I also added one cup sourdough starter to the recipe and let it ferment overnight for 16 hours and produced a soft moist English muffin with scads of hole. English muffins were 4 1/2 inches wide and 1 1/4 inch in height, light and fluffy. Beautiful. I used a combination of instant yeast 1/2 tsp, and a liquid sourdough starter 166%, it made a big difference in flavoring the dough.

      By the time I perfected my recipe I had made 8 batches of English muffins. Also made them with raisins & cranberry craisin.

    13. Leela May 1, 2010 at 1:22 pm #

      Wow. Anonymous, thank you so much for taking the time to type all that up. I truly appreciate the knowledge you’ve passed on to us.

      I actually have that book! Can’t figure out why I have never noticed that part about English muffin bread … I will definitely give this method a try. If it works well with my go-to sourdough bread recipe, then we may have the answer to the sourness issue right here.

      Thanks again! 🙂

    14. Anonymous May 1, 2010 at 9:06 pm #

      IF you want my recipe to go by I’ll share it with you. You may need to make added adjustment but its always easier to have some sort of guide line.

      It’s just a matter of learning when you’re dough is wet enough and once you know exactly how much water to add you can make soft high rising muffins with scads of holes any time.

      These English muffins are large enough to make sandwiches. And the sourdough flavor really adds to the flavor of your sandwich.

      I really learned a lot making 8 batches of English muffins. I also worked with about 3 different sourdough hydration’s 166% worked the best for me.

      In making the English muffins with raisins & Craisins I added cinnamon and increased the sugar content. I wanted my English muffins to have the flavor of raisin bread, these muffins are awesome. I used a sweet Italian starter.

      Now I’m working with the Italian sourdough starter to give it more of a sour so I’m going to feed it 1 Tbsp of fresh milled rye flour. Most likely I will need to play with the starter until I get the right sour in my starter. Then I’ll be a happy camper.

      During my test runs on making the muffins I decided to omit the salt and knead it into the dough last, after I added my last tsp of water that really made a big difference. My muffins grew in size and the crumb was much lighter.

      For smaller holes you can let the dough set in the fridge for 12 hours, for larger holes let the dough set for 16 hours. You may also let the dough rise and bake the muffins after mixing up the dough. The muffins will contain small holes and will be feather light.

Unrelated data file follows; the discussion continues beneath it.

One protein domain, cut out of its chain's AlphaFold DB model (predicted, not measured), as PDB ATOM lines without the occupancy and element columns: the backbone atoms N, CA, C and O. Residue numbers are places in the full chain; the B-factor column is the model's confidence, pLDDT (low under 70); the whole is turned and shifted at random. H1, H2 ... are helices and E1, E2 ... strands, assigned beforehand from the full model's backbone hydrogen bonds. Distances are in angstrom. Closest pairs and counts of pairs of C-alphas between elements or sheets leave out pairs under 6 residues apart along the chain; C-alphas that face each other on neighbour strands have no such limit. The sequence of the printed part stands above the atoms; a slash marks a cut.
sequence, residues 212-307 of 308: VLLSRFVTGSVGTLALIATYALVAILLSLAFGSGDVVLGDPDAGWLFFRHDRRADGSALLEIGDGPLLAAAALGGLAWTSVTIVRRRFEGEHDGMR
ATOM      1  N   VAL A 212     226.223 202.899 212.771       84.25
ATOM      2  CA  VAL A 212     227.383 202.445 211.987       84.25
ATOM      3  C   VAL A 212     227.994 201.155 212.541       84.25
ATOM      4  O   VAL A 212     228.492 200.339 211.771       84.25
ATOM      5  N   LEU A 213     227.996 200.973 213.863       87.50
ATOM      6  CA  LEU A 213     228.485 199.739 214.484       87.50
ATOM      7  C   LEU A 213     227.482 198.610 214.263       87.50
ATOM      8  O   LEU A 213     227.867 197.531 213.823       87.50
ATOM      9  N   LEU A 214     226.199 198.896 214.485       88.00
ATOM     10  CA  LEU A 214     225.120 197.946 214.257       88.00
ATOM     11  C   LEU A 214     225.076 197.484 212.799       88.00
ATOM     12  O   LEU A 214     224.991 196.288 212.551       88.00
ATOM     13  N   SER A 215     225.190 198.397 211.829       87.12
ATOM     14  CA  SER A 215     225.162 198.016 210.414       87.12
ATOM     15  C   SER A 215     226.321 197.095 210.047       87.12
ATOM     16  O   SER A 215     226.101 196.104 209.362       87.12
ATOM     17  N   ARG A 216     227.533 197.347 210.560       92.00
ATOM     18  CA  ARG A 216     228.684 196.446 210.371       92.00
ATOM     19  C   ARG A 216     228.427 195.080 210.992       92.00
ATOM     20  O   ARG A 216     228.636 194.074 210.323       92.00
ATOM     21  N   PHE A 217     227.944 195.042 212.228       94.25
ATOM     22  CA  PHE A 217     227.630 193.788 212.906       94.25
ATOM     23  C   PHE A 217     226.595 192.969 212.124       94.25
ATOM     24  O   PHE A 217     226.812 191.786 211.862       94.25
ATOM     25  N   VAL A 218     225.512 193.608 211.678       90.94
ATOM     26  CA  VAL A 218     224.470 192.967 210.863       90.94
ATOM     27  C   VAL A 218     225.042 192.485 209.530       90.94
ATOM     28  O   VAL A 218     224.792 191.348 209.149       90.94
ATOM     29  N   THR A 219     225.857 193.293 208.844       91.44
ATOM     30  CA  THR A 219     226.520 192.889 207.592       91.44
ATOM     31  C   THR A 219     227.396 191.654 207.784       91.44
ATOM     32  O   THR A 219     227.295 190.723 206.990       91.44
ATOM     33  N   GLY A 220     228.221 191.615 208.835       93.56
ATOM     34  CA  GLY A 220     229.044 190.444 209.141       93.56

By the way I live at the elevation of 5,000 ft. “Boy! Is it tricky to bake at this altitude.

    15. Leela May 1, 2010 at 11:28 pm #

      Thank, Anonymous. If you’d be so kind as to send the recipe to me (name of this blog at gmail dot come), I’d appreciate it. If I have success with it, I will blog about it or add an addendum to this post with credit to you. Thanks! 🙂

    16. Nabel Rivers June 10, 2010 at 10:41 pm #

      I am concerned about you conversions to grams.
      Tablespoons and teaspoons are volume and grams are weight. Dissimilar ingredients can fill the same volume but not weigh the same. A bucket of ping pong balls will not weigh the same as a bucket of water. A teaspoon of yeast will not weigh the same as a teaspoon of sugar. But if your getting the results you want who cares.

    17. Anonymous July 24, 2010 at 11:24 pm #

      What position do you put the rack on? Are you saying that you don’t preheat the oven and you put the pan in the oven when your turn the oven on?

      It looks great! No wait, better then great! I really appreciate the recipe and pics.

    18. Leela July 25, 2010 at 2:18 am #

      Anonymous – Thanks. I put the rack right in the middle of the oven. I don’t preheat the oven. I let the risen dough heat up along with the oven. It started off as a mistake, but that “mistake” turned out really well. 🙂

    19. Anonymous September 19, 2010 at 1:35 am #

      Has anyone else actually baked this recipe? Mine ended up rising over the pan within 20 minutes. I should have scooped some dough out of the pan then, but I baked it, cut off the baked dough remnants from the sides of the pan midway through, put it back in the oven, and had to take the whole thing out after 25 minutes before it burned on top. Then the loaf wouldn’t come out of the pan itself, which was fun. We’ll see what it looks like tomorrow… I will need a laser to cut this thing without shredding it to pieces, as the crust did not form along the sides of the pan.

    20. Leela September 19, 2010 at 3:10 pm #

      That has never happened to me. My guess is that if your house is too warm, the batter might have been overproofed. ??

      Has anyone had this problem?

    21. normajean November 9, 2010 at 1:27 am #

      I don’t have a food scale, so I would love to have the weights converted to cups and spoons. I used an online calculator to convert … we’ll see if the conversions work!

    22. Leela November 9, 2010 at 1:29 am #

      normajean – From my experience, results vary quite greatly when you measure instead of weighing ingredients. I’m rooting for you, though!

    23. normajean November 12, 2010 at 7:36 pm #

      Leela –

      It worked – the bread was a bit yellow (not sure if that’s the apple cider vinegar) but the texture was perfect and it toasted well. I would love to try again measuring by weight so that I can assess the difference. Here are a couple of pics of the results:



    24. Leela November 12, 2010 at 7:49 pm #

      normajean – Hooray! The bread looks great! Thanks for the report.